The 2014 harvest

2014 felt completely upside down climate wise, much like the last couple of years. However when 2013 could be summarized as a rainy winter and spring followed by two beautiful months of summer, 2014 is precisely the reverse. The winter was particularly mild, to the point where many in Champagne thought it never actually happened. The temperatures remained above average until the end of April and there were no incidents due to hail or frost: this lead to an early and perfect flowering with great fruit potential. Every factor pointed to an early and bountiful harvest. However the rain and relatively cold weather of July and August signalled a regression to the mean in terms of precocity, while increasing the pressure of botrytis. Thankfully September was sunny and dry, helping us to keep the threat of rot at bay while trying to reach the perfect ripeness level.

The harvest started gradually between the 12th and 17th of September and was relatively short. The aromatic profile of the grapes evolved rapidly, reaching our desired stage of ripeness and intensity in only ten days. The acidities were high and will help retain balance and freshness. The berries grew rapidly both in size and weight, increasing their fragility and making them more susceptible to rot. The vintage was also marked by the presence of acidic rot, not only in our region but in the whole of Europe. Thankfully the harvest is still performed manually in Champagne, and our experienced teams of pickers were in a position to sort the grapes very carefully in the vineyard. We also operated a strict geographical selection: most of the chardonnays were beautiful; some sectors of pinot noir (mostly around Ay) were hit very hard by rot, while others (Verzenay) matured extremely early (actually the earliest I’ve ever seen) and produced grapes of very high quality.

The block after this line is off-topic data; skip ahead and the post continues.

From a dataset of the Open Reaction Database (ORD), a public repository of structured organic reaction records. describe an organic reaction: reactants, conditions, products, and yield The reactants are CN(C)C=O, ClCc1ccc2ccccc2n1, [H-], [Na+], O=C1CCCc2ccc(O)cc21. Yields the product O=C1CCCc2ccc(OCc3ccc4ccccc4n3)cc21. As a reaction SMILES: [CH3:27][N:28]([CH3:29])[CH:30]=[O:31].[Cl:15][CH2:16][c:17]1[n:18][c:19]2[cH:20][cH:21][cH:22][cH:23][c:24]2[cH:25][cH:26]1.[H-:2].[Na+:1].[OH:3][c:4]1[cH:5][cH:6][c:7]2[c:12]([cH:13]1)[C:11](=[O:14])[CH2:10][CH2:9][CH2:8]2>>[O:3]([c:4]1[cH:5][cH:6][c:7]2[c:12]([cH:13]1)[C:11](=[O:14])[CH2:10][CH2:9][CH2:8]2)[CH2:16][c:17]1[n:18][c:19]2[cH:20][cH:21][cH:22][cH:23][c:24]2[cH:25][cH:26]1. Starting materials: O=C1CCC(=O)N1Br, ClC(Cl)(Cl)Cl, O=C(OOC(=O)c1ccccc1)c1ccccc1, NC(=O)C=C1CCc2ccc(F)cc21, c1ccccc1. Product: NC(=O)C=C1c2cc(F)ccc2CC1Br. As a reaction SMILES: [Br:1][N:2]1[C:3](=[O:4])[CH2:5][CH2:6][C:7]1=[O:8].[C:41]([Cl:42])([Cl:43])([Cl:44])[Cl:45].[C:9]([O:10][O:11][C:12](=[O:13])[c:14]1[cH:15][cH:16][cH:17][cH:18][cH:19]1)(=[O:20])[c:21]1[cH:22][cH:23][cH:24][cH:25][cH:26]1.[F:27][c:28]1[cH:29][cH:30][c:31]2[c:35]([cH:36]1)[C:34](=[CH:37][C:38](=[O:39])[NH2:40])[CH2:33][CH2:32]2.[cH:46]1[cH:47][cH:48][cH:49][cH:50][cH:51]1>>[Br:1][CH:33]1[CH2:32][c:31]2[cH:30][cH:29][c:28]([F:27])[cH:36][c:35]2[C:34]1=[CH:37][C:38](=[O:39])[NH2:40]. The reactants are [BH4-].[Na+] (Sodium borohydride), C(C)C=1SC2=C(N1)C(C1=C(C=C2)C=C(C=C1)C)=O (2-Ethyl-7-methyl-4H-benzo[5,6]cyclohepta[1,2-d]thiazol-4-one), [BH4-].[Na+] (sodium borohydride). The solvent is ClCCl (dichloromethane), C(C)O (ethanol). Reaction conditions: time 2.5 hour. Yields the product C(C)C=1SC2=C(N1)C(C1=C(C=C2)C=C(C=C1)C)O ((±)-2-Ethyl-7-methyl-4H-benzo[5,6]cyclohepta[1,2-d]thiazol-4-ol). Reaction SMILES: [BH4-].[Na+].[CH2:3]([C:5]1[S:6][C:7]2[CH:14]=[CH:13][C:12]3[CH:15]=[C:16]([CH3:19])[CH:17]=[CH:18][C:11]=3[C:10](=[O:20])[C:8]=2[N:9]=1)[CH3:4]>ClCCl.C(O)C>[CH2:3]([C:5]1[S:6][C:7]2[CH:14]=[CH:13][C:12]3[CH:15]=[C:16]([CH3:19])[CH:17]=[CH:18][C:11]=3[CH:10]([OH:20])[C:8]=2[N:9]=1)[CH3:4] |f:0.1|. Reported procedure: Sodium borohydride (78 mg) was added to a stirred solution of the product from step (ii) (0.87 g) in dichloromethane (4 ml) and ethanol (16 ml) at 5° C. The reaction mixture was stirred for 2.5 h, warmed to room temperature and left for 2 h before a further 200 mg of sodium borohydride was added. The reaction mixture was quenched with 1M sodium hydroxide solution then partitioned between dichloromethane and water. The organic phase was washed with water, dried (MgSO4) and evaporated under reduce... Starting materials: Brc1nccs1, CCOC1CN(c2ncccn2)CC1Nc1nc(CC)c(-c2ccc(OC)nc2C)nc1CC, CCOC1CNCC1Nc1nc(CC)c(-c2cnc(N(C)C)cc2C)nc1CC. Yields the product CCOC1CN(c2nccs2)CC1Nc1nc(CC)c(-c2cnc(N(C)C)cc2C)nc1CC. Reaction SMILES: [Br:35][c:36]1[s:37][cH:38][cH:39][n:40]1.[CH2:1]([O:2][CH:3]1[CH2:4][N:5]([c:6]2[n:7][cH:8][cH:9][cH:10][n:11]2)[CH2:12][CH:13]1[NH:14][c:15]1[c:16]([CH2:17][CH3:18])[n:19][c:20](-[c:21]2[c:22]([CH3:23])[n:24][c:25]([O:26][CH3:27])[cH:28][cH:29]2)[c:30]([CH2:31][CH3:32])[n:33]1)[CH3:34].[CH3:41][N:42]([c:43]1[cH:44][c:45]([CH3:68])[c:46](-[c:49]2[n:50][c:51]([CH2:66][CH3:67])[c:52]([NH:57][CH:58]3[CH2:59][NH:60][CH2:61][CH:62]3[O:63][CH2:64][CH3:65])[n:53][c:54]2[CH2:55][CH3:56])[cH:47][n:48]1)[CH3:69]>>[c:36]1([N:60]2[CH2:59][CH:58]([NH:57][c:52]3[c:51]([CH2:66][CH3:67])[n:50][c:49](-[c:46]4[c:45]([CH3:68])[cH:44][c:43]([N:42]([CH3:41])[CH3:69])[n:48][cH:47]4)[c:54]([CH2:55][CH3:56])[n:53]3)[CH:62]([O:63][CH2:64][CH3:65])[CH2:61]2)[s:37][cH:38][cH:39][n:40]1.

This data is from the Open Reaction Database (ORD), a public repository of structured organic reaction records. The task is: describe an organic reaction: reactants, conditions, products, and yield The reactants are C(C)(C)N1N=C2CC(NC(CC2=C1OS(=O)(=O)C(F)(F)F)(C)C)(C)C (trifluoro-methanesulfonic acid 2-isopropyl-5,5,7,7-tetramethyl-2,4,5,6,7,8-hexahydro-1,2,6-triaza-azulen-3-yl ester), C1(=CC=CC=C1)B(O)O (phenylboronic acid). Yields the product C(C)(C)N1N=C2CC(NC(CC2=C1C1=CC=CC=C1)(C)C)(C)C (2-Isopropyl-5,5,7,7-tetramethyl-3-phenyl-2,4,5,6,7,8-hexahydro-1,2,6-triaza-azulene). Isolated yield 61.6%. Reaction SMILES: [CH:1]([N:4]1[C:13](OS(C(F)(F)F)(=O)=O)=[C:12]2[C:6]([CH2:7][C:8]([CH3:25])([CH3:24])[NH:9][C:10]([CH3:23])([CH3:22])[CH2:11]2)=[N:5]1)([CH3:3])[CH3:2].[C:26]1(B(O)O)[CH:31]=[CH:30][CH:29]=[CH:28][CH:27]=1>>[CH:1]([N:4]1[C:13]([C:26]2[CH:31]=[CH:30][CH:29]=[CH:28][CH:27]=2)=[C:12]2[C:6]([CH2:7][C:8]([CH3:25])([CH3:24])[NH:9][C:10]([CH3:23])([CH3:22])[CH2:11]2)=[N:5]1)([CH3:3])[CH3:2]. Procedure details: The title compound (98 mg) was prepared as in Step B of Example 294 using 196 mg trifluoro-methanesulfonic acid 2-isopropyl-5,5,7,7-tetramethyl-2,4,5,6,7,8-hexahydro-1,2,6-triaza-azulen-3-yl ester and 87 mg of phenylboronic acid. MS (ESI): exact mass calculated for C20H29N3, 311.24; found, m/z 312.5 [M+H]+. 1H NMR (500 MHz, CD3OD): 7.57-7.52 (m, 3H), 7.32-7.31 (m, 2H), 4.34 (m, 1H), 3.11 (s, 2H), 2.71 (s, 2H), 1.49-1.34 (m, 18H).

The 2014 harvest had a great potential which was balanced by relatively high yields and the presence of rot. Our access to a wide range of terroirs in Champagne meant we had the luxury of being extremely selective. Sound viticultural practices and uncompromising sorting of the grapes in the vineyard allow us to be particularly hopeful. As usual the final decision whether to declare this vintage will only be reached after we prepare the final assemblage…

 

Introducing P2

The successive chefs de cave at Dom Pérignon have invariably put aside a substantial quantity of wines from each vintage to let them mature on their lees. Their foresight, legitimated by their unfailing trust in Dom Pérignon’s long ageing potential, allowed me to open the doors of this treasure trove to Dom Pérignon lovers. Starting in 2000, the name of Oenothèque felt natural when the time came to reveal this living memory of Dom Pérignon to the world.

In the fifteen years that have since elapsed, it has become clear that the existence of this wine library was merely a stepping stone on the path to celebrating autolysis, the mysterious and often misunderstood process of maturation on the lees. Setting Champagne apart from other wine regions, this long metamorphosis of the wine is the cornerstone of Dom Pérignon’s vision. Prolonging this focus, and thanks to decades over decades of transmitting this legacy from one chef de cave to the next, the fundamental concept of plénitude emerged.

Unique to Dom Pérignon, these privileged moments of succession are called plénitudes—moments when the wine sings higher and stronger. Through regular tastings of older vintages, I am able to determine exactly when a Dom Pérignon vintage has reached the next plénitude and is ready to be presented to the public. I am proud to introduce to you our new cuvée, whose name is of utmost relevance to Dom Pérignon’s singularity: P2 – Plénitude Deuxième.

Join me for the harvest in Hautvillers